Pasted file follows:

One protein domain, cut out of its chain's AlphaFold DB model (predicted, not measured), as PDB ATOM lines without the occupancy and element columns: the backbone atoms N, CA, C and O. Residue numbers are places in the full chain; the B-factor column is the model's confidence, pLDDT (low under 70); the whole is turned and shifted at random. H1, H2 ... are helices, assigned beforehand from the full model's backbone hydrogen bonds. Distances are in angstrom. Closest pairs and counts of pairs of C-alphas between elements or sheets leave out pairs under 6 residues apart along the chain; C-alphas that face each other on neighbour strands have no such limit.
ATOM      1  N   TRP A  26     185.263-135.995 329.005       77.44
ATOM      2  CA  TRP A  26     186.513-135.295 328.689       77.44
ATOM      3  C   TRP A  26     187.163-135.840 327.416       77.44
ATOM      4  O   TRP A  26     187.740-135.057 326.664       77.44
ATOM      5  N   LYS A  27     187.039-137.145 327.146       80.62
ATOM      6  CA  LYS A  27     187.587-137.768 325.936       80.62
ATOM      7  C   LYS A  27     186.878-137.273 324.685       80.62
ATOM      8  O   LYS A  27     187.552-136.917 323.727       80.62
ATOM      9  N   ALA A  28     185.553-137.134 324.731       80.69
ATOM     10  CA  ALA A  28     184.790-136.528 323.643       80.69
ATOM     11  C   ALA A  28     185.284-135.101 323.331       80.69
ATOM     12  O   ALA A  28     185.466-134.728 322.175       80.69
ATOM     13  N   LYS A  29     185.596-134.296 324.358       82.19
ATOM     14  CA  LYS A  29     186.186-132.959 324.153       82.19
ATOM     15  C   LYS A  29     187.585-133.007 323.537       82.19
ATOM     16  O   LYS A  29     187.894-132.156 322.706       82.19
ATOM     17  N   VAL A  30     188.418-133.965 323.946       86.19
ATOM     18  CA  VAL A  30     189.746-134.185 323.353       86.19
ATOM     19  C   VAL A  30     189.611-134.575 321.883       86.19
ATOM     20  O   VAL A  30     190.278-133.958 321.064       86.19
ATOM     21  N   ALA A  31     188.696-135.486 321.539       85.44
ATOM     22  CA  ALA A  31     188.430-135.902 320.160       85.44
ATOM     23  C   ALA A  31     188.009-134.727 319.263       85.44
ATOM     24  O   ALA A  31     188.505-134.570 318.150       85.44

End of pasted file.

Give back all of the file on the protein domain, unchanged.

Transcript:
One protein domain, cut out of its chain's AlphaFold DB model (predicted, not measured), as PDB ATOM lines without the occupancy and element columns: the backbone atoms N, CA, C and O. Residue numbers are places in the full chain; the B-factor column is the model's confidence, pLDDT (low under 70); the whole is turned and shifted at random. H1, H2 ... are helices, assigned beforehand from the full model's backbone hydrogen bonds. Distances are in angstrom. Closest pairs and counts of pairs of C-alphas between elements or sheets leave out pairs under 6 residues apart along the chain; C-alphas that face each other on neighbour strands have no such limit.
ATOM      1  N   TRP A  26     185.263-135.995 329.005       77.44
ATOM      2  CA  TRP A  26     186.513-135.295 328.689       77.44
ATOM      3  C   TRP A  26     187.163-135.840 327.416       77.44
ATOM      4  O   TRP A  26     187.740-135.057 326.664       77.44
ATOM      5  N   LYS A  27     187.039-137.145 327.146       80.62
ATOM      6  CA  LYS A  27     187.587-137.768 325.936       80.62
ATOM      7  C   LYS A  27     186.878-137.273 324.685       80.62
ATOM      8  O   LYS A  27     187.552-136.917 323.727       80.62
ATOM      9  N   ALA A  28     185.553-137.134 324.731       80.69
ATOM     10  CA  ALA A  28     184.790-136.528 323.643       80.69
ATOM     11  C   ALA A  28     185.284-135.101 323.331       80.69
ATOM     12  O   ALA A  28     185.466-134.728 322.175       80.69
ATOM     13  N   LYS A  29     185.596-134.296 324.358       82.19
ATOM     14  CA  LYS A  29     186.186-132.959 324.153       82.19
ATOM     15  C   LYS A  29     187.585-133.007 323.537       82.19
ATOM     16  O   LYS A  29     187.894-132.156 322.706       82.19
ATOM     17  N   VAL A  30     188.418-133.965 323.946       86.19
ATOM     18  CA  VAL A  30     189.746-134.185 323.353       86.19
ATOM     19  C   VAL A  30     189.611-134.575 321.883       86.19
ATOM     20  O   VAL A  30     190.278-133.958 321.064       86.19
ATOM     21  N   ALA A  31     188.696-135.486 321.539       85.44
ATOM     22  CA  ALA A  31     188.430-135.902 320.160       85.44
ATOM     23  C   ALA A  31     188.009-134.727 319.263       85.44
ATOM     24  O   ALA A  31     188.505-134.570 318.150       85.44